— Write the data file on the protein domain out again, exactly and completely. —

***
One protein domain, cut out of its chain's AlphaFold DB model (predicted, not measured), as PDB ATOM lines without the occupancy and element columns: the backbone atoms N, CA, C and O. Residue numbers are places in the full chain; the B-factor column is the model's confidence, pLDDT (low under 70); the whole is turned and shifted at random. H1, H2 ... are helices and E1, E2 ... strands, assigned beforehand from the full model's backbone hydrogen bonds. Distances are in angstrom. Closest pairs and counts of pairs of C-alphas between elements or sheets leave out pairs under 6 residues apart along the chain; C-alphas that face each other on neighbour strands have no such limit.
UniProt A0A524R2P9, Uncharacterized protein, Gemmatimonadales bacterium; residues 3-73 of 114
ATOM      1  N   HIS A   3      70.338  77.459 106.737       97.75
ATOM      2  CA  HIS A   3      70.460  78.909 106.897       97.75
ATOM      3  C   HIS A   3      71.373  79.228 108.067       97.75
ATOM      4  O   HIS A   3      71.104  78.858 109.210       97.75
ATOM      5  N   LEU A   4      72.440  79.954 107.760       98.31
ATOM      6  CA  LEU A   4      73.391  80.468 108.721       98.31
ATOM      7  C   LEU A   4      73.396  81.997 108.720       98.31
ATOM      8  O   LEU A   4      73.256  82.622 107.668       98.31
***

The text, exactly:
One protein domain, cut out of its chain's AlphaFold DB model (predicted, not measured), as PDB ATOM lines without the occupancy and element columns: the backbone atoms N, CA, C and O. Residue numbers are places in the full chain; the B-factor column is the model's confidence, pLDDT (low under 70); the whole is turned and shifted at random. H1, H2 ... are helices and E1, E2 ... strands, assigned beforehand from the full model's backbone hydrogen bonds. Distances are in angstrom. Closest pairs and counts of pairs of C-alphas between elements or sheets leave out pairs under 6 residues apart along the chain; C-alphas that face each other on neighbour strands have no such limit.
UniProt A0A524R2P9, Uncharacterized protein, Gemmatimonadales bacterium; residues 3-73 of 114
ATOM      1  N   HIS A   3      70.338  77.459 106.737       97.75
ATOM      2  CA  HIS A   3      70.460  78.909 106.897       97.75
ATOM      3  C   HIS A   3      71.373  79.228 108.067       97.75
ATOM      4  O   HIS A   3      71.104  78.858 109.210       97.75
ATOM      5  N   LEU A   4      72.440  79.954 107.760       98.31
ATOM      6  CA  LEU A   4      73.391  80.468 108.721       98.31
ATOM      7  C   LEU A   4      73.396  81.997 108.720       98.31
ATOM      8  O   LEU A   4      73.256  82.622 107.668       98.31